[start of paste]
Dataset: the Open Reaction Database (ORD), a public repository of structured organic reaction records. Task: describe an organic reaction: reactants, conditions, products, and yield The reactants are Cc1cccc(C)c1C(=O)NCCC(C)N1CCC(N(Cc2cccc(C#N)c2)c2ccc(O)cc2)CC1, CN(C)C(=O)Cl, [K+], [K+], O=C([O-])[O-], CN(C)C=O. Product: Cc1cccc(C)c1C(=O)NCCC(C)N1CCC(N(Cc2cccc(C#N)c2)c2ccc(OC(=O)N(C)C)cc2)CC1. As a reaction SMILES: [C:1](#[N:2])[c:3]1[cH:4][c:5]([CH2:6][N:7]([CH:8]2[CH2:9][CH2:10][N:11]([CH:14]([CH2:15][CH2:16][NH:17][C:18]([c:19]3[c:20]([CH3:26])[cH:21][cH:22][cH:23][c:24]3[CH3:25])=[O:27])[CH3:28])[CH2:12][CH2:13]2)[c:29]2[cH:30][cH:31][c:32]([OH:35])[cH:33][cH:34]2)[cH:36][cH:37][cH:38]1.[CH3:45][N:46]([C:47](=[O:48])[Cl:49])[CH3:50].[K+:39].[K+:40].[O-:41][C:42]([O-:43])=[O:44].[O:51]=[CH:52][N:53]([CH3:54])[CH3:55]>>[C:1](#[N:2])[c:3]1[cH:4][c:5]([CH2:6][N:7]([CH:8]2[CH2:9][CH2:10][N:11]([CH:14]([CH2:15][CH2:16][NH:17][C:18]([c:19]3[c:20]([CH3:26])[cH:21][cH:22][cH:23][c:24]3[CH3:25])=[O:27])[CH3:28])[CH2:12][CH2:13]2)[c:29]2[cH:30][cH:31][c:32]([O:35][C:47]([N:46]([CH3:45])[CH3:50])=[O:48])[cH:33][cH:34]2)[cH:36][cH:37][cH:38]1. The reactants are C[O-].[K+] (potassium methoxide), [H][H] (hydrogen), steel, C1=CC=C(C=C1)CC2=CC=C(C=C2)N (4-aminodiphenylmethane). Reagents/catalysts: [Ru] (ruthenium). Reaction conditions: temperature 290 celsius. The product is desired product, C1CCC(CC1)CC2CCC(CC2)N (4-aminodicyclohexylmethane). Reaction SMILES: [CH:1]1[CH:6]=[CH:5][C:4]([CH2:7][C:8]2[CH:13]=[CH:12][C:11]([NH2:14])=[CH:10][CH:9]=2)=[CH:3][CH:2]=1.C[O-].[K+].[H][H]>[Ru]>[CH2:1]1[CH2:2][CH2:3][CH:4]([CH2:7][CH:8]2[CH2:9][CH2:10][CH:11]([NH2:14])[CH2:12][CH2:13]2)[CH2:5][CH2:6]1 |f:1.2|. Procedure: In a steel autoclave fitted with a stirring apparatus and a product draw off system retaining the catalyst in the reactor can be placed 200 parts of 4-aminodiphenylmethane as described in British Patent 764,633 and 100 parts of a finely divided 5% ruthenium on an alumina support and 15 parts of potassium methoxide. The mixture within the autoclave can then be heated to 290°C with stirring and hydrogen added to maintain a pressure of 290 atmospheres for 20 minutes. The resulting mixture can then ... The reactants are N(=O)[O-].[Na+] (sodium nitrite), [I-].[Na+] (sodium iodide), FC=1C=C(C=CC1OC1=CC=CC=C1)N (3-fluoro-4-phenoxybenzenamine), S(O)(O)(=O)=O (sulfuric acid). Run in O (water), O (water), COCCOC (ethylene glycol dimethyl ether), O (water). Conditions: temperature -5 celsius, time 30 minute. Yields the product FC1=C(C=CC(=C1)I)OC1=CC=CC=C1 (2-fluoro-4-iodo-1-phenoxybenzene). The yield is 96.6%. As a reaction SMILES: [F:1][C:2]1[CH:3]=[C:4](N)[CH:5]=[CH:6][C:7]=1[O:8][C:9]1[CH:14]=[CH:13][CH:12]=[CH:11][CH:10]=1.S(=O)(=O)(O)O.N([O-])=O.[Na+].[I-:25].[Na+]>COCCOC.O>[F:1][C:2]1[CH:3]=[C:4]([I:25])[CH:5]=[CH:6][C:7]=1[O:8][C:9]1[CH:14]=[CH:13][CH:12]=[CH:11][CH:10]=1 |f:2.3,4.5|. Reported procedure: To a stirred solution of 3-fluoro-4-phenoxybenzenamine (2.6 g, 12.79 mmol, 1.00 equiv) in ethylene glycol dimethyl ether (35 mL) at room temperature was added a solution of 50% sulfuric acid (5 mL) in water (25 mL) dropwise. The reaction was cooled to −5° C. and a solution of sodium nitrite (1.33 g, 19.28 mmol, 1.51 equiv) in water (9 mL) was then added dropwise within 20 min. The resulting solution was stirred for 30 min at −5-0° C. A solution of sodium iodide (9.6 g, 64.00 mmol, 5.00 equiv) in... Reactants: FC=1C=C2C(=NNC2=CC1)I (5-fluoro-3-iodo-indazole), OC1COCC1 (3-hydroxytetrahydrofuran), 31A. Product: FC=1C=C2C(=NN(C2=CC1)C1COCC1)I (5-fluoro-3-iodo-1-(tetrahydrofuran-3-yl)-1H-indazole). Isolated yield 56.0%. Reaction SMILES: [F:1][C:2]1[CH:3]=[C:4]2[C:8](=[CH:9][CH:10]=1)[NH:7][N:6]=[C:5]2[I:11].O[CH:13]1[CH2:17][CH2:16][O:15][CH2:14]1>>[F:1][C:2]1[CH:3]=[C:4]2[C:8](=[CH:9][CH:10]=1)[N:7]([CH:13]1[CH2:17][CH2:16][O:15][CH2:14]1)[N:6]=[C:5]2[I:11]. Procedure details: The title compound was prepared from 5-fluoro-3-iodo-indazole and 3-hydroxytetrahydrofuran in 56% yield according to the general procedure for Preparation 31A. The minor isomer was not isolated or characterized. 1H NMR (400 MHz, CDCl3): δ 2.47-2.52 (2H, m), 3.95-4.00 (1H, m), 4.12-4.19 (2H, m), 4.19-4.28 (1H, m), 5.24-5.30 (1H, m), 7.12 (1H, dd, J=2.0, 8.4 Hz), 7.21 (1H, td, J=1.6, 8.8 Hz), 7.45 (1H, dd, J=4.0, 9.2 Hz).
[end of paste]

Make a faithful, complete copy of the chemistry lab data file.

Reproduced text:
Dataset: the Open Reaction Database (ORD), a public repository of structured organic reaction records. Task: describe an organic reaction: reactants, conditions, products, and yield The reactants are Cc1cccc(C)c1C(=O)NCCC(C)N1CCC(N(Cc2cccc(C#N)c2)c2ccc(O)cc2)CC1, CN(C)C(=O)Cl, [K+], [K+], O=C([O-])[O-], CN(C)C=O. Product: Cc1cccc(C)c1C(=O)NCCC(C)N1CCC(N(Cc2cccc(C#N)c2)c2ccc(OC(=O)N(C)C)cc2)CC1. As a reaction SMILES: [C:1](#[N:2])[c:3]1[cH:4][c:5]([CH2:6][N:7]([CH:8]2[CH2:9][CH2:10][N:11]([CH:14]([CH2:15][CH2:16][NH:17][C:18]([c:19]3[c:20]([CH3:26])[cH:21][cH:22][cH:23][c:24]3[CH3:25])=[O:27])[CH3:28])[CH2:12][CH2:13]2)[c:29]2[cH:30][cH:31][c:32]([OH:35])[cH:33][cH:34]2)[cH:36][cH:37][cH:38]1.[CH3:45][N:46]([C:47](=[O:48])[Cl:49])[CH3:50].[K+:39].[K+:40].[O-:41][C:42]([O-:43])=[O:44].[O:51]=[CH:52][N:53]([CH3:54])[CH3:55]>>[C:1](#[N:2])[c:3]1[cH:4][c:5]([CH2:6][N:7]([CH:8]2[CH2:9][CH2:10][N:11]([CH:14]([CH2:15][CH2:16][NH:17][C:18]([c:19]3[c:20]([CH3:26])[cH:21][cH:22][cH:23][c:24]3[CH3:25])=[O:27])[CH3:28])[CH2:12][CH2:13]2)[c:29]2[cH:30][cH:31][c:32]([O:35][C:47]([N:46]([CH3:45])[CH3:50])=[O:48])[cH:33][cH:34]2)[cH:36][cH:37][cH:38]1. The reactants are C[O-].[K+] (potassium methoxide), [H][H] (hydrogen), steel, C1=CC=C(C=C1)CC2=CC=C(C=C2)N (4-aminodiphenylmethane). Reagents/catalysts: [Ru] (ruthenium). Reaction conditions: temperature 290 celsius. The product is desired product, C1CCC(CC1)CC2CCC(CC2)N (4-aminodicyclohexylmethane). Reaction SMILES: [CH:1]1[CH:6]=[CH:5][C:4]([CH2:7][C:8]2[CH:13]=[CH:12][C:11]([NH2:14])=[CH:10][CH:9]=2)=[CH:3][CH:2]=1.C[O-].[K+].[H][H]>[Ru]>[CH2:1]1[CH2:2][CH2:3][CH:4]([CH2:7][CH:8]2[CH2:9][CH2:10][CH:11]([NH2:14])[CH2:12][CH2:13]2)[CH2:5][CH2:6]1 |f:1.2|. Procedure: In a steel autoclave fitted with a stirring apparatus and a product draw off system retaining the catalyst in the reactor can be placed 200 parts of 4-aminodiphenylmethane as described in British Patent 764,633 and 100 parts of a finely divided 5% ruthenium on an alumina support and 15 parts of potassium methoxide. The mixture within the autoclave can then be heated to 290°C with stirring and hydrogen added to maintain a pressure of 290 atmospheres for 20 minutes. The resulting mixture can then ... The reactants are N(=O)[O-].[Na+] (sodium nitrite), [I-].[Na+] (sodium iodide), FC=1C=C(C=CC1OC1=CC=CC=C1)N (3-fluoro-4-phenoxybenzenamine), S(O)(O)(=O)=O (sulfuric acid). Run in O (water), O (water), COCCOC (ethylene glycol dimethyl ether), O (water). Conditions: temperature -5 celsius, time 30 minute. Yields the product FC1=C(C=CC(=C1)I)OC1=CC=CC=C1 (2-fluoro-4-iodo-1-phenoxybenzene). The yield is 96.6%. As a reaction SMILES: [F:1][C:2]1[CH:3]=[C:4](N)[CH:5]=[CH:6][C:7]=1[O:8][C:9]1[CH:14]=[CH:13][CH:12]=[CH:11][CH:10]=1.S(=O)(=O)(O)O.N([O-])=O.[Na+].[I-:25].[Na+]>COCCOC.O>[F:1][C:2]1[CH:3]=[C:4]([I:25])[CH:5]=[CH:6][C:7]=1[O:8][C:9]1[CH:14]=[CH:13][CH:12]=[CH:11][CH:10]=1 |f:2.3,4.5|. Reported procedure: To a stirred solution of 3-fluoro-4-phenoxybenzenamine (2.6 g, 12.79 mmol, 1.00 equiv) in ethylene glycol dimethyl ether (35 mL) at room temperature was added a solution of 50% sulfuric acid (5 mL) in water (25 mL) dropwise. The reaction was cooled to −5° C. and a solution of sodium nitrite (1.33 g, 19.28 mmol, 1.51 equiv) in water (9 mL) was then added dropwise within 20 min. The resulting solution was stirred for 30 min at −5-0° C. A solution of sodium iodide (9.6 g, 64.00 mmol, 5.00 equiv) in... Reactants: FC=1C=C2C(=NNC2=CC1)I (5-fluoro-3-iodo-indazole), OC1COCC1 (3-hydroxytetrahydrofuran), 31A. Product: FC=1C=C2C(=NN(C2=CC1)C1COCC1)I (5-fluoro-3-iodo-1-(tetrahydrofuran-3-yl)-1H-indazole). Isolated yield 56.0%. Reaction SMILES: [F:1][C:2]1[CH:3]=[C:4]2[C:8](=[CH:9][CH:10]=1)[NH:7][N:6]=[C:5]2[I:11].O[CH:13]1[CH2:17][CH2:16][O:15][CH2:14]1>>[F:1][C:2]1[CH:3]=[C:4]2[C:8](=[CH:9][CH:10]=1)[N:7]([CH:13]1[CH2:17][CH2:16][O:15][CH2:14]1)[N:6]=[C:5]2[I:11]. Procedure details: The title compound was prepared from 5-fluoro-3-iodo-indazole and 3-hydroxytetrahydrofuran in 56% yield according to the general procedure for Preparation 31A. The minor isomer was not isolated or characterized. 1H NMR (400 MHz, CDCl3): δ 2.47-2.52 (2H, m), 3.95-4.00 (1H, m), 4.12-4.19 (2H, m), 4.19-4.28 (1H, m), 5.24-5.30 (1H, m), 7.12 (1H, dd, J=2.0, 8.4 Hz), 7.21 (1H, td, J=1.6, 8.8 Hz), 7.45 (1H, dd, J=4.0, 9.2 Hz).